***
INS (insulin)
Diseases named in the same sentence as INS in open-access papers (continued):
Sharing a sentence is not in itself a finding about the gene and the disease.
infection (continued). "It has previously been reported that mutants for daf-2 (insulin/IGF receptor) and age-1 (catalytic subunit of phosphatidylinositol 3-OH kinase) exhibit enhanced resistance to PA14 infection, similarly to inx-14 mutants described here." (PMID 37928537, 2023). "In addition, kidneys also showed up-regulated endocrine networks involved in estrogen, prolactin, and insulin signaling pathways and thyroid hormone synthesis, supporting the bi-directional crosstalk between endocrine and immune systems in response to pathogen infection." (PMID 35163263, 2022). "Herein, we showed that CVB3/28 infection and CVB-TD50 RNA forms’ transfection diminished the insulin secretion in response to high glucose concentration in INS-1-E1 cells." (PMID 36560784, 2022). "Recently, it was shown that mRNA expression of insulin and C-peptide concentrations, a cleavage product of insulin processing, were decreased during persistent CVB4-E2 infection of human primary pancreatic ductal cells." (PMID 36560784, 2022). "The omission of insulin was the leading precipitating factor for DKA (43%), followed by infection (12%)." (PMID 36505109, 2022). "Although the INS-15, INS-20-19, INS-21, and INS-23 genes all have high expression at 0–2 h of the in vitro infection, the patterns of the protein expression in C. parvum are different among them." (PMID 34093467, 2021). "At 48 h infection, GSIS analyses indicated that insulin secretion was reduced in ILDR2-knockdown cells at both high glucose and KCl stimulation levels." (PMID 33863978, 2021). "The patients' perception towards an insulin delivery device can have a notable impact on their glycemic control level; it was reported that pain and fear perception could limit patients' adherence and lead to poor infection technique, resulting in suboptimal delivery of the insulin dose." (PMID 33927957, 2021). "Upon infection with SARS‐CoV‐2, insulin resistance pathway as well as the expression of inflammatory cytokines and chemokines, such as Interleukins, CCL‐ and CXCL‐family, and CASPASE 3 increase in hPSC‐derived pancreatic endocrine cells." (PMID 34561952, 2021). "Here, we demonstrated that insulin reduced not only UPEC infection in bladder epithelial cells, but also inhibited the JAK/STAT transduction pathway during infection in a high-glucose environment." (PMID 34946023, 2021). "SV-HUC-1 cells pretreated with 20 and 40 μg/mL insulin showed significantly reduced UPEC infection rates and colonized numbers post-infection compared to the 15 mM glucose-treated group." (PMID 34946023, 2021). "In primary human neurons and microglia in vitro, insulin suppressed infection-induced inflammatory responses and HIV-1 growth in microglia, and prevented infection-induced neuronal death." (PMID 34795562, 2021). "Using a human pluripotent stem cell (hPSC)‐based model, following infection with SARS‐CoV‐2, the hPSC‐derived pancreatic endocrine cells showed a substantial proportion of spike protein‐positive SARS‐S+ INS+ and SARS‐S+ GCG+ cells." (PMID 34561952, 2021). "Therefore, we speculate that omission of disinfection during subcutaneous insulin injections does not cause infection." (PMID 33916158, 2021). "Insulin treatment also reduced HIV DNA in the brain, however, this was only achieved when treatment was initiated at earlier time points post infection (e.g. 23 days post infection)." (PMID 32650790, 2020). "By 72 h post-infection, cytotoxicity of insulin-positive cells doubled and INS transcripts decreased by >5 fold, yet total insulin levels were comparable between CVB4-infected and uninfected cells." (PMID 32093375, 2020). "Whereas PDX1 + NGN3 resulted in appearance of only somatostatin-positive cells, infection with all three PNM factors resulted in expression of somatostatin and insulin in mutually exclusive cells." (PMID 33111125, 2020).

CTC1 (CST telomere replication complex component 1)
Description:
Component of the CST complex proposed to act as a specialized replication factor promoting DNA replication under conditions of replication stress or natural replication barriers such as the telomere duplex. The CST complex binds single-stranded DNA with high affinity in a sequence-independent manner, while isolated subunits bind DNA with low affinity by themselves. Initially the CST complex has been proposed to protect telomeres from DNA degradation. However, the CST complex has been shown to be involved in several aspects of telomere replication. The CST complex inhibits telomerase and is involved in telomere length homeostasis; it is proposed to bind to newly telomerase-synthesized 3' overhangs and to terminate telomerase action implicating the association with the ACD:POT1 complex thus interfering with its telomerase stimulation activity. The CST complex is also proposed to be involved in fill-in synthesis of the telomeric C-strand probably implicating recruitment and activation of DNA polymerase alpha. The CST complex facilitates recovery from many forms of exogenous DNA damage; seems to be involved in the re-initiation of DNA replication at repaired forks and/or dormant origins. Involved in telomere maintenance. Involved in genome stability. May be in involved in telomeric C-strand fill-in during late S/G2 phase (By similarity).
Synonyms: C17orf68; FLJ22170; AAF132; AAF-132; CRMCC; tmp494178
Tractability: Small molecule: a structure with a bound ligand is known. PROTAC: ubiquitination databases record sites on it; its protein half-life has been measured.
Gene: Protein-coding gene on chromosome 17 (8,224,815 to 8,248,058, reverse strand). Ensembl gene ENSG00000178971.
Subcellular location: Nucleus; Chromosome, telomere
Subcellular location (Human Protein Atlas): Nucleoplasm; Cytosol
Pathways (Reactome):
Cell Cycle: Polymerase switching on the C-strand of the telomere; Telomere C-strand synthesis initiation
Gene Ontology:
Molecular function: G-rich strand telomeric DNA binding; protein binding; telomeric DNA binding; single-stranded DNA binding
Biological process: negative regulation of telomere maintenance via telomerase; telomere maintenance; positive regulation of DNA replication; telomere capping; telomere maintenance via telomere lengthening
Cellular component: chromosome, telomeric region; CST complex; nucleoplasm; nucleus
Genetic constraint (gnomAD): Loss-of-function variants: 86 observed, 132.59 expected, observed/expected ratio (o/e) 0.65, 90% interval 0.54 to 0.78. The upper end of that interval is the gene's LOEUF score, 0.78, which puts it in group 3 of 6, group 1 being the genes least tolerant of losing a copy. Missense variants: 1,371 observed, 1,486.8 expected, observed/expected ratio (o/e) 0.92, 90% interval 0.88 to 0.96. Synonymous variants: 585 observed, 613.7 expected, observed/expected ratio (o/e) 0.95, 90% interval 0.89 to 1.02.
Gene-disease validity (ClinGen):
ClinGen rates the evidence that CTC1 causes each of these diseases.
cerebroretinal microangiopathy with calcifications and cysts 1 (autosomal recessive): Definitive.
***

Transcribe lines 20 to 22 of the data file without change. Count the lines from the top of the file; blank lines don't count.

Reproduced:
Gene-disease validity (ClinGen):
ClinGen rates the evidence that CTC1 causes each of these diseases.
cerebroretinal microangiopathy with calcifications and cysts 1 (autosomal recessive): Definitive.